What is Play Therapy?

What is play therapy?  I mean, my kids play at home, my kids play at the park.  Why would I pay you to play with my kid?

A number of kids get an appropriate amount of play time in their lives.  That is awesome!  And a number of kids don’t.  Or the play time they get is with their big brother who makes all the rules and get HIS play needs met.  Or the play time is overshadowed by parents fighting.  Or they are only children and want their parents to play with them, and their parents are tired.  Or the kid is told that homework or sports are far more important than play.  I’m not here to condemn parental decisions.  Each family has their unique goals and operates as an self-sustaining organism in their own right.  My job?  My job as a play therapist is to mindfully be present with your child, to interact with your child, and to model for your child appropriate developmental reactions and responses to stimuli.

“Play therapists are mental health professionals trained specifically to use children’s play as the basis of therapeutic interaction. It is within play—children’s natural form of communication—that the dynamic of therapy occurs. Children’s play is a symbolic expression of their world.”  (Homeyer & Morrison, 2008)

Children of all ages are always watching you, as the parent.  Have you noticed that?  They mirror what we do, because they need a behavioral map.  “So, when daddy is mean to mommy, she leaves the room.”  Next time you argue with your child over something, they walk away from you.  That is frustrating because you are in the middle of talking to them.  AND, it is completing a neural pathway they formed while watching their parents.  As parents, we certainly can’t expect to be “on” 24 hours a day, 7 days a week.  We are all human, and we need to be distracted at times.  Being fully focused on your child all day means you are not focusing on yourself, or your relationships.  It’s not an ideal way to live.  Some of you might have heard the concept of the “Good Enough Mother”(Winicott, 1953).  This is a theory that parents can do a good enough job, ideally 80% of the time.  That doesn’t mean doting on your child, but it does mean being tuned in to them.  100% of the time is just not practical.  

In a play therapy session, I am not the parent, I am not trying to multitask or to expect certain things from your child.  I provide them with a clean slate and my undivided attention for almost an hour.  They get to make the rules.  They get to play out their struggles.  For example, I had a sensory sensitive child who would whisper and whisper before suddenly making a loud sound.  It startled me, and in response to the startle, my job is to name that it shocked me (so the child can form a concept of what that sensory stimulation does to their body in a similar situation) and then to model self-regulation, which might be rocking, self-talk, or even taking deep breaths.  This is just one example in a myriad of possible play scenarios of “how play stimulates the neural structures in the brain and is critical for normal development.” (Homeyer & Morrison, 2008)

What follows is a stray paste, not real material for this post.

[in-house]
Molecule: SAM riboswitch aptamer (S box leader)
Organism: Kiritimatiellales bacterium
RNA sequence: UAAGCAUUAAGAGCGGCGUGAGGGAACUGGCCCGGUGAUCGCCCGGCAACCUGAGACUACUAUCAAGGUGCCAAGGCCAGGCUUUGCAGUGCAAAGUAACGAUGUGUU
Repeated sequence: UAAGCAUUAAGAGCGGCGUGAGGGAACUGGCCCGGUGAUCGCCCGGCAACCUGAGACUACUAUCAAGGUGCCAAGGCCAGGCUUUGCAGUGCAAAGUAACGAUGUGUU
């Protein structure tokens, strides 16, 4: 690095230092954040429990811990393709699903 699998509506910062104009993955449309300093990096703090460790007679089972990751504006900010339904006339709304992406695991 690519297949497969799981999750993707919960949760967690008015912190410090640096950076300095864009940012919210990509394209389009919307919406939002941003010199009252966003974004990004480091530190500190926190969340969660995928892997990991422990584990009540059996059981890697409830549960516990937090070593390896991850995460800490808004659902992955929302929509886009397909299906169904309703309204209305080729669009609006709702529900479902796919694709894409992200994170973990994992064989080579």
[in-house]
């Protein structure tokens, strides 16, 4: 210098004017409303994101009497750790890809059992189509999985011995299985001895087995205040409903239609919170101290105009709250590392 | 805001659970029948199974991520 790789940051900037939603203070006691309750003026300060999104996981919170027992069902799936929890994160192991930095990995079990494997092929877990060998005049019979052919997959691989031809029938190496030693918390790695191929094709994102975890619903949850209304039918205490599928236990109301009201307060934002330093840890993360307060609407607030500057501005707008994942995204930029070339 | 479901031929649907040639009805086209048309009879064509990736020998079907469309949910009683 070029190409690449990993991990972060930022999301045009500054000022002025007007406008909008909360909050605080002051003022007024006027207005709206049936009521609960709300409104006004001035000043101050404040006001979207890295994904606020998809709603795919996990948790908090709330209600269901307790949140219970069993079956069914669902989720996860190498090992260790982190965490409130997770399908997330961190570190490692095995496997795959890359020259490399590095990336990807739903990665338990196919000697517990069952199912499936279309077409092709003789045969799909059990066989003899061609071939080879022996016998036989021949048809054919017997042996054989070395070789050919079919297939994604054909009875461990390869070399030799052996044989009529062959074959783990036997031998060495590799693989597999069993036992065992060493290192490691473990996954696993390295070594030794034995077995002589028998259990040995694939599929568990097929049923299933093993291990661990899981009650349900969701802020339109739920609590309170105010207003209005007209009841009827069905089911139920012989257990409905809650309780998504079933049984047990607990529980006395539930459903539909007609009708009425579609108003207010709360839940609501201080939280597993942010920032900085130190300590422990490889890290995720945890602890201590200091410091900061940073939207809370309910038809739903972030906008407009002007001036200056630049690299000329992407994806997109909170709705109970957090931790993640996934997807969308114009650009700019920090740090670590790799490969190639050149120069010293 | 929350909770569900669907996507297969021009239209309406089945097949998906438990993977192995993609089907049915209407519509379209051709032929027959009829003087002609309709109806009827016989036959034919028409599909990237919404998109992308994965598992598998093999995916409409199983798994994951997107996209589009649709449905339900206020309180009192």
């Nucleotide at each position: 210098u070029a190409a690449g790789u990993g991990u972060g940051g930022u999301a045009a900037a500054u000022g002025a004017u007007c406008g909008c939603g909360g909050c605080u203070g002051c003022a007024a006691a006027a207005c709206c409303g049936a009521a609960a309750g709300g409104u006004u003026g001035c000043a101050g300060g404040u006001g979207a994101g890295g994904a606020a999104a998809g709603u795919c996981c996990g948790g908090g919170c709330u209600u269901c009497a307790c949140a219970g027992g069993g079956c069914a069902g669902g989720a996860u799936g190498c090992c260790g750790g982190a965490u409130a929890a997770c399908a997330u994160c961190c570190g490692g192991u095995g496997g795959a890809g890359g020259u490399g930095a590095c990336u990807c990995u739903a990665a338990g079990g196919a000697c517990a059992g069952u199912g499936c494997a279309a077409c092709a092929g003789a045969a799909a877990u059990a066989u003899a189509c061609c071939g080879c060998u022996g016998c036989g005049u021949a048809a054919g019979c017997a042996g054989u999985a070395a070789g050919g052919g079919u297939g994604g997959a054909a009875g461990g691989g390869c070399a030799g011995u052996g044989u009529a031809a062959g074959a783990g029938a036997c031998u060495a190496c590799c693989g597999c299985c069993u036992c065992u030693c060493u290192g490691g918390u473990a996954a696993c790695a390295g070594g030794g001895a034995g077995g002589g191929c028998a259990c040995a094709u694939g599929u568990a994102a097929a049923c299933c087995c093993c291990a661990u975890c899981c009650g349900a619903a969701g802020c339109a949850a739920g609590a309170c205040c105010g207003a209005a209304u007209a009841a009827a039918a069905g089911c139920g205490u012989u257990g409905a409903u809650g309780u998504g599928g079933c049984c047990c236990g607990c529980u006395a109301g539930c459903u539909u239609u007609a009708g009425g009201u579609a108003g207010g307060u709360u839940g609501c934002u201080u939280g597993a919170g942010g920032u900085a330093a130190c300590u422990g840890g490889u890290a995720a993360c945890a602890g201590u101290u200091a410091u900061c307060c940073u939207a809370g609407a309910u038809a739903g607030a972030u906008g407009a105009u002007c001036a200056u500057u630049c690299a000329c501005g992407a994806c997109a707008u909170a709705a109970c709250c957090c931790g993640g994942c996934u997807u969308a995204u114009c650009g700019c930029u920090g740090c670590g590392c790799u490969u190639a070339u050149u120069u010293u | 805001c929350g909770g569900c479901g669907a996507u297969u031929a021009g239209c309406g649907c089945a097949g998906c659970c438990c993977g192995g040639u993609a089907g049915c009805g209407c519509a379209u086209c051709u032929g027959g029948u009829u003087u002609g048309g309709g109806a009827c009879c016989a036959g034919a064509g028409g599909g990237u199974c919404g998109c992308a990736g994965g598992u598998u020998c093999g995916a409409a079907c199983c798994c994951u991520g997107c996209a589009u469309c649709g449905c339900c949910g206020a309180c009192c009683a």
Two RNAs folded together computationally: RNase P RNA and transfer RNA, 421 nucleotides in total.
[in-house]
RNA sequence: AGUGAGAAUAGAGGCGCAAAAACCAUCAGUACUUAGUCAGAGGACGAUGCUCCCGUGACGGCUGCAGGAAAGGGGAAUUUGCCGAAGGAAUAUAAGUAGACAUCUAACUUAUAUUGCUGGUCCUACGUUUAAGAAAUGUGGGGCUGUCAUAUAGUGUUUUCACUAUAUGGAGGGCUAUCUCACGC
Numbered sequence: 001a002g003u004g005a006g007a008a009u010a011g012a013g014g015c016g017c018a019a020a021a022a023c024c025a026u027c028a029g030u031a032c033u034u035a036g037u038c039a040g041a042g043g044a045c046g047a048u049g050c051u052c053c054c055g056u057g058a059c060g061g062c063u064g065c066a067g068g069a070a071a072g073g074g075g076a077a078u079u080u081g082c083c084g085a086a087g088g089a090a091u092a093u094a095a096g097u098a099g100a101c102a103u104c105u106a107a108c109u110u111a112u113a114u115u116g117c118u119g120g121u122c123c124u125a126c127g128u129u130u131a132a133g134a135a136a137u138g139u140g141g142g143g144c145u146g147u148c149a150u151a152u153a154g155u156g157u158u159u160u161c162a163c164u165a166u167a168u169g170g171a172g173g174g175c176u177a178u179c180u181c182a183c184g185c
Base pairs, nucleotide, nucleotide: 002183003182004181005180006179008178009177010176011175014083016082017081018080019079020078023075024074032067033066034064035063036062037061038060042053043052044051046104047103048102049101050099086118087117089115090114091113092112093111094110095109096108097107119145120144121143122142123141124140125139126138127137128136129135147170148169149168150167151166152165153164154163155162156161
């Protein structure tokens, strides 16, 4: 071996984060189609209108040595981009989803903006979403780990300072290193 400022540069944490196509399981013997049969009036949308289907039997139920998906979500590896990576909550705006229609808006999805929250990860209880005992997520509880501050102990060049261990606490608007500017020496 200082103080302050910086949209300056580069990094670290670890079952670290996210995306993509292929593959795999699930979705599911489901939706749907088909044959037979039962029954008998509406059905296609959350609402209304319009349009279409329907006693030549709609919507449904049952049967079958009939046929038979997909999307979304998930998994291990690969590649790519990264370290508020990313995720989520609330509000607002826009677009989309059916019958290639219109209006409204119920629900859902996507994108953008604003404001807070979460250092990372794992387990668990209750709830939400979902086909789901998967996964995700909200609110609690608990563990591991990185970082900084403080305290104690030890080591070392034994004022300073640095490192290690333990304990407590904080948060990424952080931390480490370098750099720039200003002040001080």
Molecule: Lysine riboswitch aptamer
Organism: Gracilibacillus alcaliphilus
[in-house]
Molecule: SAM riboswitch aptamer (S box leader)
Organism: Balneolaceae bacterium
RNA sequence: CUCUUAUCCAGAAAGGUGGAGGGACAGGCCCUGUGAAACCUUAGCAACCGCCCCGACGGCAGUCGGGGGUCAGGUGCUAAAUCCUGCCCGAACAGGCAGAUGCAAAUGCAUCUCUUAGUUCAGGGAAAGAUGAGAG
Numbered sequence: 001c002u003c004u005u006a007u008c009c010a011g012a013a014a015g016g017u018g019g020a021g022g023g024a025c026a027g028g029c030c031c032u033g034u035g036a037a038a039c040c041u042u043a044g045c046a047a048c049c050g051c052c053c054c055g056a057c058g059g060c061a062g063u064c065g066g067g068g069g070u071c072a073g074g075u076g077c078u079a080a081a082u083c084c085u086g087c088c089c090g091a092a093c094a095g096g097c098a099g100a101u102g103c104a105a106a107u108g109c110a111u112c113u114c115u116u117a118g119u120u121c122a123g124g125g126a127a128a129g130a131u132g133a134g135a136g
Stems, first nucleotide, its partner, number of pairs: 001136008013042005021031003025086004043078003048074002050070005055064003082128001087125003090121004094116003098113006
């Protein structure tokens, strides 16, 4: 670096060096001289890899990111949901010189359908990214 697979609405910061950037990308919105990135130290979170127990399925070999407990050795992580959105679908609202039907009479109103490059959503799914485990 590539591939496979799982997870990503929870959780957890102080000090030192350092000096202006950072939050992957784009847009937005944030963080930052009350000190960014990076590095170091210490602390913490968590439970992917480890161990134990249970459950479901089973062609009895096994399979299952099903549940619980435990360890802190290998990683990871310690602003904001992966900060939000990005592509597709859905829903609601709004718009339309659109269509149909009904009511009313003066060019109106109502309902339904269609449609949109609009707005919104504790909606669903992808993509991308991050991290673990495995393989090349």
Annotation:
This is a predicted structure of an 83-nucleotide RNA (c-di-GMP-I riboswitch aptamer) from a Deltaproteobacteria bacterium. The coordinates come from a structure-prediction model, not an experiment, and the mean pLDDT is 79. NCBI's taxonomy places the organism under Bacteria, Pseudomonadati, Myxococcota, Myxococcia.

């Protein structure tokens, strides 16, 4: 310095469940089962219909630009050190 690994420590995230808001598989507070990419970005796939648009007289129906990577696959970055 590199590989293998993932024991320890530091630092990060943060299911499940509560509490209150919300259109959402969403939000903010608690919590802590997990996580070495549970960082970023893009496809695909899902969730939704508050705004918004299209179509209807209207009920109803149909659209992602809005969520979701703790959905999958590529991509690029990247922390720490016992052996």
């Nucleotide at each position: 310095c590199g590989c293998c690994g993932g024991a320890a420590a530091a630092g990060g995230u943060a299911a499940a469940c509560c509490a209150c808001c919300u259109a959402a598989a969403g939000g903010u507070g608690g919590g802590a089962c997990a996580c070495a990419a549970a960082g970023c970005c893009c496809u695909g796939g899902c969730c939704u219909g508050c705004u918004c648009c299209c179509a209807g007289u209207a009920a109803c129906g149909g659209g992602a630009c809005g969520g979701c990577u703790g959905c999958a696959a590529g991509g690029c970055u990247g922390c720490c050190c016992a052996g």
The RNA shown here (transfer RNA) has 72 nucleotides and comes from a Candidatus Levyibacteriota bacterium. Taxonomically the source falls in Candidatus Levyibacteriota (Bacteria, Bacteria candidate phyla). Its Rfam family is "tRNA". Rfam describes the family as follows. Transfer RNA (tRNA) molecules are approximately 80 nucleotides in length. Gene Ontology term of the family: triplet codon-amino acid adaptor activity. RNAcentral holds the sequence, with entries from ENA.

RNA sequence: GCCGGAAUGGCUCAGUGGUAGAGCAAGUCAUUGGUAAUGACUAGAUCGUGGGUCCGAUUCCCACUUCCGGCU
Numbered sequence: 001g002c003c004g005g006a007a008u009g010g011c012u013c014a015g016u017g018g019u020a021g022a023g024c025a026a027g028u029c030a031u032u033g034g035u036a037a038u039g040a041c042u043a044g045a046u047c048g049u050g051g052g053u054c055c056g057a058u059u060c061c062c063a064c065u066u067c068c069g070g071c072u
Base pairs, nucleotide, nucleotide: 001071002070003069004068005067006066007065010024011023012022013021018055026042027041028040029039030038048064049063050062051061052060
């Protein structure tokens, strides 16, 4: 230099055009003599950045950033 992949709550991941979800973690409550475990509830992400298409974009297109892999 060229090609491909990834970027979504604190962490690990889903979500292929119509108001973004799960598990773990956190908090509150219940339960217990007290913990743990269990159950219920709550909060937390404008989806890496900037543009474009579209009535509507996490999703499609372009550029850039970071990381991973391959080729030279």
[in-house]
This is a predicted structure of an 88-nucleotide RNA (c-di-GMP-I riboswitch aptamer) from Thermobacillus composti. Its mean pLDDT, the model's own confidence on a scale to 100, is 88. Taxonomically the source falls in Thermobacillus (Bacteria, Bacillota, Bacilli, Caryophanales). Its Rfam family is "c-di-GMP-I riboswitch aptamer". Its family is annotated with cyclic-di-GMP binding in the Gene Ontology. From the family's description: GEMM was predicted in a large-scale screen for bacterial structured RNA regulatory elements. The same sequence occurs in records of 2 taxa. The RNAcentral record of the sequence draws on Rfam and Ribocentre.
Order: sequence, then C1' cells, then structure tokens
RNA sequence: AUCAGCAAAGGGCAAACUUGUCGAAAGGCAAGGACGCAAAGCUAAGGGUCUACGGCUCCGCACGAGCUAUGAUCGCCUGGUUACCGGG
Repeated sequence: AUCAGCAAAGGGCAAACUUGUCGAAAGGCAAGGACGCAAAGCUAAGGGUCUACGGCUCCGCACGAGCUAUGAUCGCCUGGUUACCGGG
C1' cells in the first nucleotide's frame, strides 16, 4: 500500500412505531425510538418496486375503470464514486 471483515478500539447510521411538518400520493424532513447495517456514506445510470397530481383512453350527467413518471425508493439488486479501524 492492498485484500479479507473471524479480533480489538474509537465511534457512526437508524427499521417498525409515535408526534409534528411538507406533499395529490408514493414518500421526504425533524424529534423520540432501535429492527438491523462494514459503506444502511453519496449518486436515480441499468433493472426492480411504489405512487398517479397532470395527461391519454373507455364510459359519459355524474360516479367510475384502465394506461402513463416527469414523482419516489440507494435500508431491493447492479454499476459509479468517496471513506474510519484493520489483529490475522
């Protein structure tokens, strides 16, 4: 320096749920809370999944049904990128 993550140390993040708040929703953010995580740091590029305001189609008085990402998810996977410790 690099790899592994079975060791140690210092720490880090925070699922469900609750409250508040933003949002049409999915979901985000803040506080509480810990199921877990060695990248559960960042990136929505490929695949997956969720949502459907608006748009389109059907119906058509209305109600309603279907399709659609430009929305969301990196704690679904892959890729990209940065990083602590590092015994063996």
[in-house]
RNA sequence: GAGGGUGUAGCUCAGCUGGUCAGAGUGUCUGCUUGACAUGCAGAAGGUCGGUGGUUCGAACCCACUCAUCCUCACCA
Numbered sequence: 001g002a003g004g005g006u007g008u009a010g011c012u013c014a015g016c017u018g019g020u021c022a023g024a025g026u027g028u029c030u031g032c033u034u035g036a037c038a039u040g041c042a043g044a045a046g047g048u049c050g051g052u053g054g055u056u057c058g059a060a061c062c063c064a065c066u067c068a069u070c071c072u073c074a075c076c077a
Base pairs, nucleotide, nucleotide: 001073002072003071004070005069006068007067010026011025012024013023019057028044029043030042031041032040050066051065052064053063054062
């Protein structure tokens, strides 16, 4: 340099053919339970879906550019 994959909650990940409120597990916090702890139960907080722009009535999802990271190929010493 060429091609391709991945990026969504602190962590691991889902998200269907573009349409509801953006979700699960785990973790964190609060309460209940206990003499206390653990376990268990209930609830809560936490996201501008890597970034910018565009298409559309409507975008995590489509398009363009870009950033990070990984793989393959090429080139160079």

I observe children while playing in their world, as many parents fear their children are struggling or aren’t on track, developmentally.  My job is not to diagnose, but to be aware.  If further diagnostic measures are needed I will refer you to a psychologist or psychiatrist who is well trained in those measures.  My intention in working with children is not to see them as a diagnosis, though I take them into account.  My intention is to see a whole person, to hear their fears and struggles, and to guide them toward positive self-concept.

And yes, as a parent or a teacher or a friend, of course you are more than qualified to PLAY!  Try to really let go of your world if they invite you into their world.  Put the phone away, turn off the t.v., and dive in.  Hear the monsters in the hall.  Name the inability you have to move when you are scared.  Play Minecraft.  Let them (play) kill you if they need to.  And tell them how incapable you are.  Tell them how helpless you feel in this world they have mastered.  The next time you play, they might actually rescue you.  Because for a moment you got to see how they feel in your world.  They are little, and not for very long.  Pull an Alice in Wonderland and shrink down to their size for a little while.  You might be surprised what you learn.

For further reading about play therapy, read this article (linked above in the text):  Play Therapy: Practices, Issues and Trends